Marriage Research

Marriage Records: A Closer Look at Marriage Records #1

Marriage records are a basic part of genealogy research and are usually among the first official family records that beginning genealogists find. There can be a variety of information included on marriage records, depending on when and where the record was created. These are some examples of the types of information you may find on these records.

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Marriage records are a basic part of genealogy research. They are among the first set of records you will probably collect on your family as you begin your genealogy work. While a marriage record can, at the very least, confirm that a couple were actually wed, as well as tell you the date and place they married (all things you may or may not have known), a marriage record can tell you much more—or nothing else at all—depending on when and where the record was first created.

These are some of the basic pieces of information you may or may not find in marriage records, depending on when and where your ancestors married.

The Bride’s Maiden Name—Most marriage records will provide at least this information, even ancient ones. But, don’t rely on it. There are exceptions to this rule, where a bride may only be listed by her first name or is referred to simply as the daughter of whatever her father’s name was. But, in most cases, a marriage record is a great way to find out a woman’s sometimes elusive maiden name.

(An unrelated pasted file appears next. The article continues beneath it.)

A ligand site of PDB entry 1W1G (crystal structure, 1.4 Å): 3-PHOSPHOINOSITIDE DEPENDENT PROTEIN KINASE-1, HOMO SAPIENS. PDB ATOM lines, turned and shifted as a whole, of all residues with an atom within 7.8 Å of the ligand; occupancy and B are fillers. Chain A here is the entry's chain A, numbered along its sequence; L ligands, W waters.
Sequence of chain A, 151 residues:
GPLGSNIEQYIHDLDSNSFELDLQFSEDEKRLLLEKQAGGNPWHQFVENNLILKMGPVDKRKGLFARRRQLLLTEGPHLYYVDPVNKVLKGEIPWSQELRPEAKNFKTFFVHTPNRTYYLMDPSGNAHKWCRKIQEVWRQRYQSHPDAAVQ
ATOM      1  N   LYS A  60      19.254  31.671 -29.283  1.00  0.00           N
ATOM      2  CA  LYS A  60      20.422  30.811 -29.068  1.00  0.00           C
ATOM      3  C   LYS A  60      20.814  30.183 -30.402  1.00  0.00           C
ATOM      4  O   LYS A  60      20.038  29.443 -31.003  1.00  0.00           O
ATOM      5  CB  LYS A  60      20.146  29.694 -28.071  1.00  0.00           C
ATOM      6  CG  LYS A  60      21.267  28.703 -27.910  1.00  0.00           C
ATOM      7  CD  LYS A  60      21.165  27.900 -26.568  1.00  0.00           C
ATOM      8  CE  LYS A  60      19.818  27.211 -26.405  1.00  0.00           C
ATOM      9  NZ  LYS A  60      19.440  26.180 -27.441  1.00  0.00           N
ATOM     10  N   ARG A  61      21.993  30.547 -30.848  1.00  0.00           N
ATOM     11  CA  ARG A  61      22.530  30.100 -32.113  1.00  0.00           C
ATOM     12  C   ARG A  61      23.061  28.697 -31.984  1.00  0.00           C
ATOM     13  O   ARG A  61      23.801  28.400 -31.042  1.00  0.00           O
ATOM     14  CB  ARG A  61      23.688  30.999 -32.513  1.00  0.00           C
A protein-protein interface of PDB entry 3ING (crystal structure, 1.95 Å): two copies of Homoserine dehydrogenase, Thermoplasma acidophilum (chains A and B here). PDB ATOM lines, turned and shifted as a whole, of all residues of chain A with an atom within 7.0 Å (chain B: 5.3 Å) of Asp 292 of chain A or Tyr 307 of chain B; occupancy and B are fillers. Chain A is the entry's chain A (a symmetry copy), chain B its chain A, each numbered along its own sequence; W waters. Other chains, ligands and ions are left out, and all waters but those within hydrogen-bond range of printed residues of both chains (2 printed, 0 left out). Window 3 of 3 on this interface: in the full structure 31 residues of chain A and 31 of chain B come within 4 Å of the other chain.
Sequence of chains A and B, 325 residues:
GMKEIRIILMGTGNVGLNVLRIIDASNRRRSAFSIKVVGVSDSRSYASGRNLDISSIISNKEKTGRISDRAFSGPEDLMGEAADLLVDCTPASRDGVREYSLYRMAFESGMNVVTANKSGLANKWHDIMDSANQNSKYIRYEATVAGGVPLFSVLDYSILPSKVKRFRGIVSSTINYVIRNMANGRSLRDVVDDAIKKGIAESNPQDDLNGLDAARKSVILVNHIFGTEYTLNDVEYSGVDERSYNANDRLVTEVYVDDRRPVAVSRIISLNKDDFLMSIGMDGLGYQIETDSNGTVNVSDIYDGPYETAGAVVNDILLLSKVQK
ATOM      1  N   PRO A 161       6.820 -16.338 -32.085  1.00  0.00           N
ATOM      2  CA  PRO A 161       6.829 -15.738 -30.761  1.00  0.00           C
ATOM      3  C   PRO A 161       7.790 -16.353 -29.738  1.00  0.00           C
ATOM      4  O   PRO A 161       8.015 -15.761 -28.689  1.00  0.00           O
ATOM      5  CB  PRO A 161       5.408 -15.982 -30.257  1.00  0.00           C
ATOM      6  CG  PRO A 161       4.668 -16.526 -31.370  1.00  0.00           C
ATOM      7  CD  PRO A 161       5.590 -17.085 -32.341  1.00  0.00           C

The Residence of the Bride and Groom—If this information is included on a marriage record, it will give you at least one location, and sometimes two, for looking for more relatives of the happy couple.

The Ages of the Bride and Groom—While it may or may not be on a marriage record, its inclusion gives you more information for your family tree, as well as providing you another clue as to years to search in that area for other ancestors.

The Parents of the Bride and Groom—Less commonly seen on older marriage records, but still occasionally found. This information is more commonly found on newer records, depending on the state in which you are searching. If you didn’t have the names of the parents of the bride, groom, or both before, this information will prove invaluable to your family history research.

Whether the Bride and Groom’s Parents are Alive or Not—A far less common bit of marriage record information, it is a piece of genealogical gold if it is included. This will let you know an approximate range of dates for searching for the bride and groom’s parents in other records.

The Name of the Minister Who Married Them—If you know the name of the minister who married the couple, you can locate the church they attended, and maybe find other records on them and their family members there.

Witnesses to the Marriage—Witness names are often (but not always) included on marriage records, as most places required at least two of them for a marriage to be legal. Pay close attention to the names of any witnesses listed on the marriage record, as these are often friends or family of the bride and groom. Looking for the records associated with the witnesses may lead you to other, previously unknown information about the bride, groom, and their respective families.



Will founded Ancestral Findings in 1995 and has been assisting researchers for over 25 years to reunite them with their ancestors.